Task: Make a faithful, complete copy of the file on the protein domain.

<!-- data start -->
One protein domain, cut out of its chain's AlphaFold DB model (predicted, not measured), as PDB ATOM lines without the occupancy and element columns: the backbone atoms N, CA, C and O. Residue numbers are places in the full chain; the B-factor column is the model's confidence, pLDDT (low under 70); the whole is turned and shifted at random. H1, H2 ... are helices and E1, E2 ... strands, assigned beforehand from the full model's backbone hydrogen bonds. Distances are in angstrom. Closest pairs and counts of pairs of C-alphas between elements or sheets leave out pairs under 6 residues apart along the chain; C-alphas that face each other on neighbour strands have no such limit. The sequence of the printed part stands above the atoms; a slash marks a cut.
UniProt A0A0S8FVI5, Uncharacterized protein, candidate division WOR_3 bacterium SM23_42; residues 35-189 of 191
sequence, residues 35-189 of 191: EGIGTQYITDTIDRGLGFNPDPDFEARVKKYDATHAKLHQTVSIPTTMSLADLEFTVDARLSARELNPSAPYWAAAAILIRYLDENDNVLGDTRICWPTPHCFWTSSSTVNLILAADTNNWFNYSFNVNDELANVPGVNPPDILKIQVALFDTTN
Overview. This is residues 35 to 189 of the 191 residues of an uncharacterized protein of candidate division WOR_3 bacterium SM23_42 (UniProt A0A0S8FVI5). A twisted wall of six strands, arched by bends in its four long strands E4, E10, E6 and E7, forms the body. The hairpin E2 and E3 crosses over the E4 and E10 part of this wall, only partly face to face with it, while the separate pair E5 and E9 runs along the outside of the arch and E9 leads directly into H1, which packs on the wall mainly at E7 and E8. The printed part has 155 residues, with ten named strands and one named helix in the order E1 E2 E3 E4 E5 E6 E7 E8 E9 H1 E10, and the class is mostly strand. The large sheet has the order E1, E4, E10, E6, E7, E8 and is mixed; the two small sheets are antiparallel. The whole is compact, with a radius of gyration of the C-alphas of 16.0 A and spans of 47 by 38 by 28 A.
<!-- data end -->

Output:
One protein domain, cut out of its chain's AlphaFold DB model (predicted, not measured), as PDB ATOM lines without the occupancy and element columns: the backbone atoms N, CA, C and O. Residue numbers are places in the full chain; the B-factor column is the model's confidence, pLDDT (low under 70); the whole is turned and shifted at random. H1, H2 ... are helices and E1, E2 ... strands, assigned beforehand from the full model's backbone hydrogen bonds. Distances are in angstrom. Closest pairs and counts of pairs of C-alphas between elements or sheets leave out pairs under 6 residues apart along the chain; C-alphas that face each other on neighbour strands have no such limit. The sequence of the printed part stands above the atoms; a slash marks a cut.
UniProt A0A0S8FVI5, Uncharacterized protein, candidate division WOR_3 bacterium SM23_42; residues 35-189 of 191
sequence, residues 35-189 of 191: EGIGTQYITDTIDRGLGFNPDPDFEARVKKYDATHAKLHQTVSIPTTMSLADLEFTVDARLSARELNPSAPYWAAAAILIRYLDENDNVLGDTRICWPTPHCFWTSSSTVNLILAADTNNWFNYSFNVNDELANVPGVNPPDILKIQVALFDTTN
Overview. This is residues 35 to 189 of the 191 residues of an uncharacterized protein of candidate division WOR_3 bacterium SM23_42 (UniProt A0A0S8FVI5). A twisted wall of six strands, arched by bends in its four long strands E4, E10, E6 and E7, forms the body. The hairpin E2 and E3 crosses over the E4 and E10 part of this wall, only partly face to face with it, while the separate pair E5 and E9 runs along the outside of the arch and E9 leads directly into H1, which packs on the wall mainly at E7 and E8. The printed part has 155 residues, with ten named strands and one named helix in the order E1 E2 E3 E4 E5 E6 E7 E8 E9 H1 E10, and the class is mostly strand. The large sheet has the order E1, E4, E10, E6, E7, E8 and is mixed; the two small sheets are antiparallel. The whole is compact, with a radius of gyration of the C-alphas of 16.0 A and spans of 47 by 38 by 28 A.